(University of Winnipeg)
Paper Short Abstract:
Mobile pastoralism has been widely acknowledged as constituting a set of practices enabling adaptation to uncertainty and instability. In this paper I discuss evidence of how Mongolian pastoralists may subvert development agendas in order to maintain existing adaptive practices.
Paper long abstract:
Mobile pastoralism has been widely investigated by anthropologists in ecological terms, as a set of practices enabling adaptation to environmental uncertainty and instability. Flexible resource use, social organization, and economic production strategies continue to enable pastoralists' resilience to ecological variation, but also provide a basis for adapting to contemporary social or economic change and uncertainty. Yet development interventions targeting pastoralists may encourage investment in risk-mitigation strategies that reduce these forms of flexibility, introducing reliance on external markets, investments, or coordinating institutions. Drawing on ethnographic research in three regions of Mongolia, I discuss evidence that Mongolian pastoralists often subvert development agendas in order to maintain existing adaptive practices. I suggest that development projects themselves can be viewed as a form of uncertainty, insofar as they offer short-term funding for initiatives whose goals may remain opaque to herders.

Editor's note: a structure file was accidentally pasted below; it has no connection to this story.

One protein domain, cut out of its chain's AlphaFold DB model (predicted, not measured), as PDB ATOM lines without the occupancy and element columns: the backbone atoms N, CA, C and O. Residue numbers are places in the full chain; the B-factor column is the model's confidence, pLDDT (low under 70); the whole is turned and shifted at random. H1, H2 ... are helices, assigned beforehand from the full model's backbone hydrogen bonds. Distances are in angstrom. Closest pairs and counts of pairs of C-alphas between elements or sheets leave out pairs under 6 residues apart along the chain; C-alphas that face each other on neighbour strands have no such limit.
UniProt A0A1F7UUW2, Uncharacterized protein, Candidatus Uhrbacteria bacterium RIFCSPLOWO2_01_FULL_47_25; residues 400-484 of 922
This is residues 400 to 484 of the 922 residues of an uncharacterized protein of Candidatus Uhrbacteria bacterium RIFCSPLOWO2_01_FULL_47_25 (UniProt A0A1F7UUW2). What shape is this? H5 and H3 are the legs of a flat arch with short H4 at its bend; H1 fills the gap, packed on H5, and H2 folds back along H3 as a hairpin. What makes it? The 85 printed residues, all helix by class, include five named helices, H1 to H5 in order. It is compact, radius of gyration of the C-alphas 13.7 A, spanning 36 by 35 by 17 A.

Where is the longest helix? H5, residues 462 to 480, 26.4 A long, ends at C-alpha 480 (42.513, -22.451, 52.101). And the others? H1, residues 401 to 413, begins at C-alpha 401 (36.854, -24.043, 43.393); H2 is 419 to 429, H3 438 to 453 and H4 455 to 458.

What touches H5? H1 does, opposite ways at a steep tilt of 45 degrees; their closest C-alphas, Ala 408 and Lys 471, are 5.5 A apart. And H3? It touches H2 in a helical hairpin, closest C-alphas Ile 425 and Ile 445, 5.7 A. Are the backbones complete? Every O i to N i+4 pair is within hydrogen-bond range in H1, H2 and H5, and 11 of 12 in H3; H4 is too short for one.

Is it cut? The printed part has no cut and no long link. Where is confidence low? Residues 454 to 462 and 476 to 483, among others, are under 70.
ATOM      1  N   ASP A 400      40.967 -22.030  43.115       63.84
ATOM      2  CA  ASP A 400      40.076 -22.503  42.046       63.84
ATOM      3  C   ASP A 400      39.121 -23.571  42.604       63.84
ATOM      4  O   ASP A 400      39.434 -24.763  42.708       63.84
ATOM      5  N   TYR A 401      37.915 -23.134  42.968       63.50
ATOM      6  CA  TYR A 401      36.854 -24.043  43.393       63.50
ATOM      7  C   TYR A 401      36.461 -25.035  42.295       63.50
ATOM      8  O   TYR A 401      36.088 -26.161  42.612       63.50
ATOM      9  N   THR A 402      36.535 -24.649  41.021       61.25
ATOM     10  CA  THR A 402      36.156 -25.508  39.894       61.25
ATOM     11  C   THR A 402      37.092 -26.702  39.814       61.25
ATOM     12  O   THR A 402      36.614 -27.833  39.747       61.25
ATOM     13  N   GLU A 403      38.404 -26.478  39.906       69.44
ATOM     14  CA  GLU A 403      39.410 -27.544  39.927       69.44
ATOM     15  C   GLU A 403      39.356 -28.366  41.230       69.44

Mobile pastoralists and international development: standpoints and engagements